Having completed this walk leaves me with a multitude of new walk options open to me. The southrn end at Northampton is only five miles away from where my Grand Union Canal walk will go (an along a branch of the canal); so I will link to to that there. In the meantime I will probably walk northwestwards from Market Harborough to Leicester, and from Leicester to Loghborough. This could then be connected up with Long Eaton and my LE-JOG route, and a westerly spur from Leicester could see me getting to Birmingham.
The walk started in the centre of Market Harborough by the Tescos supermaket. Go through the supermarket car park and turn left to meet Northampton Road. Turn right down the road and cross a stream by a bridge. Head down Northampton road and thake the second road on the left after some traffic lights (signposted as Sustrans Route 6). Ths road heads east for a short distance to a park. Enter the park and turn right along an embankment and past a sign stating that this is Sustrans Route 6.
Follow the path as it heads south, soon crossing over from Leicestershire to Northamtpnshire. The navigation is very easy from now on, as you simply follow the Brampton Valley Way all the way south to the outskirts of Northampton. After a relatively short distance a tunnel is reached at Oxendon. Carefully make you way through this tunnel and emerge into the daylight at the southern end.
Continue along the Way southwards until you come to the next tunnel at Kelmarsh. Again carefully pass through this tunnel and emerge into a deep cutting. Pass through this cutting and then pass under the A14 by a concrete culvert. Continue southwards for a few miles and carefully cross the A508 road at Lamport crossing. Head south past Hanging Houghton and Brixworth to the outskirts of Chapel Brampton, where you will meet the mile-long Northanpton and Lamport Railway. The path skirts the railway southwards until it meets the A5199 road. Carefully cross the road and follow the cycle path (which is no longer path of the Brampton Valley Way), again in a southerly direction.
Now comes the only slightly difficult section of the walk. When the path starts to approach the working railway line beside some housing, and just beyond a railway viaduct over a river, turn left along a path that leads across fields, with the housing estate off to the left. The path ends at Vicarage Lane, which you join and head down towards the St John the Baptist Church in Kingsthorpe. Pass the church and turn right up a slight hill up Kingswell Road and when this ends turn left for a short distance down Mill Lane.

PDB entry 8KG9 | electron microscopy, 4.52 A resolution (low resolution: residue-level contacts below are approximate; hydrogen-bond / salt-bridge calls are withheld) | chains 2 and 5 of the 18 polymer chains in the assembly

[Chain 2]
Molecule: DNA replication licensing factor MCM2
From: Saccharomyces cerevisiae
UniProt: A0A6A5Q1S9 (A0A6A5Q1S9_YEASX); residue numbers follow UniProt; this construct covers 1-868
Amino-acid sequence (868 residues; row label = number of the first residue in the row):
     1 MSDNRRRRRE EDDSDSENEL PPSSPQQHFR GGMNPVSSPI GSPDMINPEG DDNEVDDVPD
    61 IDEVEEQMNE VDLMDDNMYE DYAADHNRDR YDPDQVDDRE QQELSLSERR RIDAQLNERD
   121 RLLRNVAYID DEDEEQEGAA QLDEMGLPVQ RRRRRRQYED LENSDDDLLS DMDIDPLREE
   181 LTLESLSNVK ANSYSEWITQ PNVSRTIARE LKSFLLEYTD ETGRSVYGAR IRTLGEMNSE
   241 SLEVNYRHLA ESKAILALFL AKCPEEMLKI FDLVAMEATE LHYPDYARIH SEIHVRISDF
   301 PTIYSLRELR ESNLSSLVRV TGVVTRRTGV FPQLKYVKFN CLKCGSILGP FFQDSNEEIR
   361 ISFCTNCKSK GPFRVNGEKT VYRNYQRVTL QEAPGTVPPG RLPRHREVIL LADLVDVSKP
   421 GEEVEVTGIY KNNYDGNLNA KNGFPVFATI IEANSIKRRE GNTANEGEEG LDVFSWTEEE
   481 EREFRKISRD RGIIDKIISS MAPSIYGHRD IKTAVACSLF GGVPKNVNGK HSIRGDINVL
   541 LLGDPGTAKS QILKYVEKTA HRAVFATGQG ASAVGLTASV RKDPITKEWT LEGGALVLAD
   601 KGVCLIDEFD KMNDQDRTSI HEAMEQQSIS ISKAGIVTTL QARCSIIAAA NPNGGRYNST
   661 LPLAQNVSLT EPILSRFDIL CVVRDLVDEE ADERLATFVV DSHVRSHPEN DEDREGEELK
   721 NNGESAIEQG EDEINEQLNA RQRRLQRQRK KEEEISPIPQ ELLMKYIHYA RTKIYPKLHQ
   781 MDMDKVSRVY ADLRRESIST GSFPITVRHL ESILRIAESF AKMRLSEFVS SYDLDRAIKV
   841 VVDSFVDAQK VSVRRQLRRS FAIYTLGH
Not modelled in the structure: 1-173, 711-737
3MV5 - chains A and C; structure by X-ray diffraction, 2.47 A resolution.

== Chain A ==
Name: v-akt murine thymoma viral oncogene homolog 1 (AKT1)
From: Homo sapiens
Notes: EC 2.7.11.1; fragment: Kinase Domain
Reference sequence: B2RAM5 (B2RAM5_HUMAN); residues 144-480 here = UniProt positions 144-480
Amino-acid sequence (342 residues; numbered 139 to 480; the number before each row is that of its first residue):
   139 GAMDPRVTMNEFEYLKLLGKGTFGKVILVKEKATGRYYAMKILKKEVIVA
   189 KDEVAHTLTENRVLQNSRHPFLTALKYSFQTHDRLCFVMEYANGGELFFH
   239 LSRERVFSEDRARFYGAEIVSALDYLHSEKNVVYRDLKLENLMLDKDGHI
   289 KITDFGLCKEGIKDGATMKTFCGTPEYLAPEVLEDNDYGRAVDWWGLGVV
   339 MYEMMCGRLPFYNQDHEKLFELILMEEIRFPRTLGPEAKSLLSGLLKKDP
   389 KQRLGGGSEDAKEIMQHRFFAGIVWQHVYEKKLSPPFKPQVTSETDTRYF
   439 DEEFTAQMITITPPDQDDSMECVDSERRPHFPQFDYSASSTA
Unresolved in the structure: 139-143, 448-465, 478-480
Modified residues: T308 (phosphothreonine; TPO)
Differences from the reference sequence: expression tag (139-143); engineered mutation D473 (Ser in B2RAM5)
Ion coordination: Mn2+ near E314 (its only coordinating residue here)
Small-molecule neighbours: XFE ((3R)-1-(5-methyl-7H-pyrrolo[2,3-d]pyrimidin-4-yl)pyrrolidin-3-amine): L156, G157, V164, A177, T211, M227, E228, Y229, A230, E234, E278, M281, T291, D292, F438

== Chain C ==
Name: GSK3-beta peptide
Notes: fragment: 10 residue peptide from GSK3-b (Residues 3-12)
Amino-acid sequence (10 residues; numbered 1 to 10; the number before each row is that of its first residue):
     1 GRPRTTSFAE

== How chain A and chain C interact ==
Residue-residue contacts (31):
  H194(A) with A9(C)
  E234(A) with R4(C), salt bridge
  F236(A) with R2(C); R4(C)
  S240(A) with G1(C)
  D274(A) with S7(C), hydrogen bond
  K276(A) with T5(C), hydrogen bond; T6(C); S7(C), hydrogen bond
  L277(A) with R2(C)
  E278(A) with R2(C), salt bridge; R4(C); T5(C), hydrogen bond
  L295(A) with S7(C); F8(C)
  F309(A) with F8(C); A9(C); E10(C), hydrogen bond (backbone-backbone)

At a T-junction turn right down Kingsthorpe Road, the A508 once again. Follow it southwards as it heads down a hill and becomes a dual carriageway called Barrack Road, and then uphill once more. At the top of the hill it ends in a big junction. Cross over and follow the minor road which leads off slightly to the left. This road leads down to the Greyfriars Bus Station and shopping centre, from where a bus can be caught to take you back to Market Harborough.
This makes a total distance of 18.3 miles, with 965 feet of ascent and 617 feet of descent.
The X7 bus runs about every hour between Market Harborough and Northampton, a journey that takes abot forty minutes. It stops at most of the villages in between the towns, making it a useful service if you wish to split this walk into two days.
Please note that I take no responsibility for anything that may happen when following these directions. If you intend to follow this route, then please use the relevant maps and check the route out before you go out. As always when walking, use common sense and you should be fine.
If you find any information on any of these routes that is inaccurate, or you wish to add anything, then please email me.
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And finally, enjoy your walking!